Hemodynamic evaluation in patients with type 1 diabetes mellitus in pregnancy
Objective. Type 1 diabetes mellitus (T1DM) increases the risk of fetal and maternal complications during pregnancy. Maternal hemodynamic maladaptation appears to underlie the pathogenesis of preeclampsia and fetal growth restriction; however, data on hemodynamics characteristics during pregnancy in diabetic women are limited.
The aim of our study was to compare maternal hemodynamic adaptations in pregnancies complicated by T1DM versus normal pregnancies.
Materials and Methods. A prospective case control study was conducted, comparing 47 singleton pregnancies complicated by T1DM and no other pregnancy comorbidities and 128 controls referred to our Unit from 2018 to 2021. Hemodynamic assessment was performed in both groups by Ultra Sonic Cardiac Output Monitor (USCOM) in four gestational age intervals: 14-20, 20-28, 28-34, > 34 weeks. We evaluated six hemodynamic parameters: cardiac output (CO), stroke volume (SV), cardiac index (CI), total vascular resistance (TVR), inotropy index (INO) and potential to kinetic energy ratio (PKR).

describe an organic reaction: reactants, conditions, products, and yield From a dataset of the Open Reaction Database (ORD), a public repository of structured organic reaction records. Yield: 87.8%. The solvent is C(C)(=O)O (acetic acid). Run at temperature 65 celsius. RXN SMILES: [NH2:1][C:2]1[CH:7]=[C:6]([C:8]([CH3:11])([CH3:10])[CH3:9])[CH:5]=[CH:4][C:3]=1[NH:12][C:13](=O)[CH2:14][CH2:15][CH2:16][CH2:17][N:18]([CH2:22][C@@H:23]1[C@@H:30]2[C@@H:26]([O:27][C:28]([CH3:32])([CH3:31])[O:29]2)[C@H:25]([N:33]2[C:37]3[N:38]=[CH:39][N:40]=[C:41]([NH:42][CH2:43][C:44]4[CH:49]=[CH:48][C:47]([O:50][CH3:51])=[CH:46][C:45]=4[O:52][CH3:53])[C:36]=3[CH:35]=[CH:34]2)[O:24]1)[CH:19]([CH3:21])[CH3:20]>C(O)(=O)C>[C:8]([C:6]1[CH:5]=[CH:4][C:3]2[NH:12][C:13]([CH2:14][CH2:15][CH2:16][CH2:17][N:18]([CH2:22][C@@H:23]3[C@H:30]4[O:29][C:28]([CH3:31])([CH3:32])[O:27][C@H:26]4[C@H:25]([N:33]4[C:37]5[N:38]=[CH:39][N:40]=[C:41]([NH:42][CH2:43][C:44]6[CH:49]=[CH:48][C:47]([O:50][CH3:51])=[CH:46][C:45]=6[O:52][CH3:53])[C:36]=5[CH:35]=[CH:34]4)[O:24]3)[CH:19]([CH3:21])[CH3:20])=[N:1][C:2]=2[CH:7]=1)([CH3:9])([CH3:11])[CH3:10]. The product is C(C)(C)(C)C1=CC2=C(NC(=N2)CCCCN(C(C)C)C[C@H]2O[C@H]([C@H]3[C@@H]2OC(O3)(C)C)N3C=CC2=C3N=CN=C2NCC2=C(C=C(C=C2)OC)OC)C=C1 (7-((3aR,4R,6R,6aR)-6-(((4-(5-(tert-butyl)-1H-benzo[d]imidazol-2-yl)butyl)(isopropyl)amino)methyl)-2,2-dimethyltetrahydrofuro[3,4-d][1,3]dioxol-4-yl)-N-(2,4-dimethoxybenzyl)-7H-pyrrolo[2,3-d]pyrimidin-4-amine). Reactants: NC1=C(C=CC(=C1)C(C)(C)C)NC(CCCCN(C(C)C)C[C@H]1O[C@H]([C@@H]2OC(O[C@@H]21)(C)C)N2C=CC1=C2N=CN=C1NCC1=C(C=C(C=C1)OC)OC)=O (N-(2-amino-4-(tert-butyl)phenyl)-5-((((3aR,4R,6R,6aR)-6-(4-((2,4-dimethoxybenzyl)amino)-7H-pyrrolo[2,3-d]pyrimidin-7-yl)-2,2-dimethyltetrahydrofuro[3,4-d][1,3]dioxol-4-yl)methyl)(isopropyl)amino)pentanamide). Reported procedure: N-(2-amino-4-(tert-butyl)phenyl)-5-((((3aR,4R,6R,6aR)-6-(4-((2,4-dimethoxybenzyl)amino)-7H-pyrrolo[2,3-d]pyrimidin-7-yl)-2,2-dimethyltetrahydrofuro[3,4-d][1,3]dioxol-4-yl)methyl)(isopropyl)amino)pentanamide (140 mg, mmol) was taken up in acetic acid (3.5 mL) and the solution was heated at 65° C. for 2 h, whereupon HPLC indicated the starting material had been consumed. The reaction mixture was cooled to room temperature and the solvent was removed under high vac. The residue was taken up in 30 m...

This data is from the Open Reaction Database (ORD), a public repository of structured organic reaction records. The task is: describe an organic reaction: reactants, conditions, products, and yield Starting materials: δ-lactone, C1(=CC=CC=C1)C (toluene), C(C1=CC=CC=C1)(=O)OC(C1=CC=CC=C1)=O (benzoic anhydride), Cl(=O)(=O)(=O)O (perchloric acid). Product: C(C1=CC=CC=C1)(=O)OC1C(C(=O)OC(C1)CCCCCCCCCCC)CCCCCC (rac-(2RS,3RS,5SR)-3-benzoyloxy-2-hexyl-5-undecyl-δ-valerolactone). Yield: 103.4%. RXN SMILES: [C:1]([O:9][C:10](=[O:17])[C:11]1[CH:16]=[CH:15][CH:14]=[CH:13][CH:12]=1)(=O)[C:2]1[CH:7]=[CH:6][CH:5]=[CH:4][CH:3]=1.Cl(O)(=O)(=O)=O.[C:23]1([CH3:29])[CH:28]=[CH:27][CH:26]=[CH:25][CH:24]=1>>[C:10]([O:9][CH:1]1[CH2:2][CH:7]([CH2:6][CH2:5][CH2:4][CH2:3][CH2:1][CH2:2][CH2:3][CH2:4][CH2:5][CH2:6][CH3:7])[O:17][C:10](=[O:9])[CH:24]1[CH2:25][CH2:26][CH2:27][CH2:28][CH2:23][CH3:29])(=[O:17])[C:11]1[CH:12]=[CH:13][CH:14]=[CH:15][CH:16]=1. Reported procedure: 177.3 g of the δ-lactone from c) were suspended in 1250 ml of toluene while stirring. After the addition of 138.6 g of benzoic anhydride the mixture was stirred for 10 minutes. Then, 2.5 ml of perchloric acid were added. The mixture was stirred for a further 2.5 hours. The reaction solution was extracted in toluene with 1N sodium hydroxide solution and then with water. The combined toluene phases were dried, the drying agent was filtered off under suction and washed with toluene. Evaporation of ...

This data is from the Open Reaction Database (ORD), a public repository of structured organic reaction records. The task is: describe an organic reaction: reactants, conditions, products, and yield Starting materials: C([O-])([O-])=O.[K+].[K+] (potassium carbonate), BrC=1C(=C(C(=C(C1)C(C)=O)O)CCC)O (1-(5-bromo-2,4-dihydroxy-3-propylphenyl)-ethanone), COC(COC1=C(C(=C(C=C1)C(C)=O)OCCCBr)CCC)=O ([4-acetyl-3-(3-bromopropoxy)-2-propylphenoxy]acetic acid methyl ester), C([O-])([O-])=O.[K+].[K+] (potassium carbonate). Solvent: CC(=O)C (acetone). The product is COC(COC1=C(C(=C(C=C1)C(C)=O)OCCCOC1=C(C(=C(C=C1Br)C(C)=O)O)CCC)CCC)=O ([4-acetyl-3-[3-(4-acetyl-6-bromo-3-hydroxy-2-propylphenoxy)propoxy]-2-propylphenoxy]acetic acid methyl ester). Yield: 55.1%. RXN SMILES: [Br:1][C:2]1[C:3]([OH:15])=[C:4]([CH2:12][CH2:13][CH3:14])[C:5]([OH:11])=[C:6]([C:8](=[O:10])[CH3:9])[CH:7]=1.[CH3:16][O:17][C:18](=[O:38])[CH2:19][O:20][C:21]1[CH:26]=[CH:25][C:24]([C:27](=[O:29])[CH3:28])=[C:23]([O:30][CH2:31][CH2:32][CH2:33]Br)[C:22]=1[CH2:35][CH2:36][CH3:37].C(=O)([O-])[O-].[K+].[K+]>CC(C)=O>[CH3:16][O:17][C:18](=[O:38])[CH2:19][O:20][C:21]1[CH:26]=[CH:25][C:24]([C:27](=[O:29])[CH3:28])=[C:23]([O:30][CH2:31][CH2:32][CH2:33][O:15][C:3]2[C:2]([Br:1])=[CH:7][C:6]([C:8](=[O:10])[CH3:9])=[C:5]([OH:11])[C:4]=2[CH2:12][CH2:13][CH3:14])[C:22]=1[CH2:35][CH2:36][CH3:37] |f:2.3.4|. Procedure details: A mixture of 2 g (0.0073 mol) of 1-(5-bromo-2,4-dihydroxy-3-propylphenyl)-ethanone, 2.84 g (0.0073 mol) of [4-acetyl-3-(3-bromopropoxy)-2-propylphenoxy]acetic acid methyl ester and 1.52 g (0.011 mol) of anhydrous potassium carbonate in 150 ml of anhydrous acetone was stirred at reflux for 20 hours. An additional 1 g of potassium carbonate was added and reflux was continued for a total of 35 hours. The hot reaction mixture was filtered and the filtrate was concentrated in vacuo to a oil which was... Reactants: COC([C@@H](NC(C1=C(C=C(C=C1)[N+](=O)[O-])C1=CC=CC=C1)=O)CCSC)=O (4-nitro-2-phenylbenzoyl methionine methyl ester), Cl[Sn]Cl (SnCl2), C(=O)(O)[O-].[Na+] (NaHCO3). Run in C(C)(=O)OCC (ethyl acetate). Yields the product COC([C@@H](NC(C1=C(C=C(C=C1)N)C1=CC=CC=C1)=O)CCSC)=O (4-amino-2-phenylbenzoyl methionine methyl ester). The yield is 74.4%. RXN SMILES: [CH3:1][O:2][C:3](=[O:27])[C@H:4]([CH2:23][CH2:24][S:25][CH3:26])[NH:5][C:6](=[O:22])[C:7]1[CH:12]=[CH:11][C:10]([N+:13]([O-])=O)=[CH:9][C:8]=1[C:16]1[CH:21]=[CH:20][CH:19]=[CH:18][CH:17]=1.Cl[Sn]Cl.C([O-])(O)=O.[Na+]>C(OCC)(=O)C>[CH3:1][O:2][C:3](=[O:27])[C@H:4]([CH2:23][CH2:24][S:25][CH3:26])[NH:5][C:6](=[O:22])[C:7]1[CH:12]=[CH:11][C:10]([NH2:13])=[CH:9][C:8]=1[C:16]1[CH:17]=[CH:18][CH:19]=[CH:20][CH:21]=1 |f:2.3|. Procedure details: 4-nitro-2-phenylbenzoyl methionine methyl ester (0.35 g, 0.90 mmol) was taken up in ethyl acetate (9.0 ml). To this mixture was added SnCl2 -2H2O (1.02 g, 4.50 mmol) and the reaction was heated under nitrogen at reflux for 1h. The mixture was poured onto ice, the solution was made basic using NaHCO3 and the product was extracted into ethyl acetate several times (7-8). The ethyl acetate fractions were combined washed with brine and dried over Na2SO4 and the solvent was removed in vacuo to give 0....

Results. The T1DM group had significantly lower values of CO, SV, CI and INO already at the first evaluation and until term; TVR and PKR were not significantly different in the early second trimester but were higher from 20-28 weeks until term.
Conclusions. T1DM women have a hemodynamic maladaptation to pregnancy. This condition could unmask a state of subclinical impairment of maternal cardiac function at conception. However, although T1DM patients have an unfavorable hemodynamic status from the beginning, neonatal outcomes are good thanks to a good glycometabolic compensation during all the pregnancy.